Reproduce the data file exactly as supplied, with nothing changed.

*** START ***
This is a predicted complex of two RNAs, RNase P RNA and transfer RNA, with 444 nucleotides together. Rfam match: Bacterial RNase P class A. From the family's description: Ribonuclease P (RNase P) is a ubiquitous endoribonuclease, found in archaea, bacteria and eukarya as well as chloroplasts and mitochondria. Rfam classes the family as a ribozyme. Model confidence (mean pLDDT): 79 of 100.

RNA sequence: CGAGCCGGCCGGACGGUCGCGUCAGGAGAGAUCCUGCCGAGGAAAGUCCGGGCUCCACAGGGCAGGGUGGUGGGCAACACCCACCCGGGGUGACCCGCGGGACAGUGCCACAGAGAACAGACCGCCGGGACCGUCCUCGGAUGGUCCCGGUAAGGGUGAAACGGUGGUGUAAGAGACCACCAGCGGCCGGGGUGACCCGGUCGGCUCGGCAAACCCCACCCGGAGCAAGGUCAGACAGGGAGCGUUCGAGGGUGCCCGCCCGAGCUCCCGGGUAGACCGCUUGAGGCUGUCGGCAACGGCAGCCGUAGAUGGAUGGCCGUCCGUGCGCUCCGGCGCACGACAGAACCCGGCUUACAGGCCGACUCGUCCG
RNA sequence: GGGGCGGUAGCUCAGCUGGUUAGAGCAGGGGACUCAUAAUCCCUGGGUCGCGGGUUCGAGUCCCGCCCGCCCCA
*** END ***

This is a predicted complex of two RNAs, RNase P RNA and transfer RNA, with 444 nucleotides together. Rfam match: Bacterial RNase P class A. From the family's description: Ribonuclease P (RNase P) is a ubiquitous endoribonuclease, found in archaea, bacteria and eukarya as well as chloroplasts and mitochondria. Rfam classes the family as a ribozyme. Model confidence (mean pLDDT): 79 of 100.

RNA sequence: CGAGCCGGCCGGACGGUCGCGUCAGGAGAGAUCCUGCCGAGGAAAGUCCGGGCUCCACAGGGCAGGGUGGUGGGCAACACCCACCCGGGGUGACCCGCGGGACAGUGCCACAGAGAACAGACCGCCGGGACCGUCCUCGGAUGGUCCCGGUAAGGGUGAAACGGUGGUGUAAGAGACCACCAGCGGCCGGGGUGACCCGGUCGGCUCGGCAAACCCCACCCGGAGCAAGGUCAGACAGGGAGCGUUCGAGGGUGCCCGCCCGAGCUCCCGGGUAGACCGCUUGAGGCUGUCGGCAACGGCAGCCGUAGAUGGAUGGCCGUCCGUGCGCUCCGGCGCACGACAGAACCCGGCUUACAGGCCGACUCGUCCG
RNA sequence: GGGGCGGUAGCUCAGCUGGUUAGAGCAGGGGACUCAUAAUCCCUGGGUCGCGGGUUCGAGUCCCGCCCGCCCCA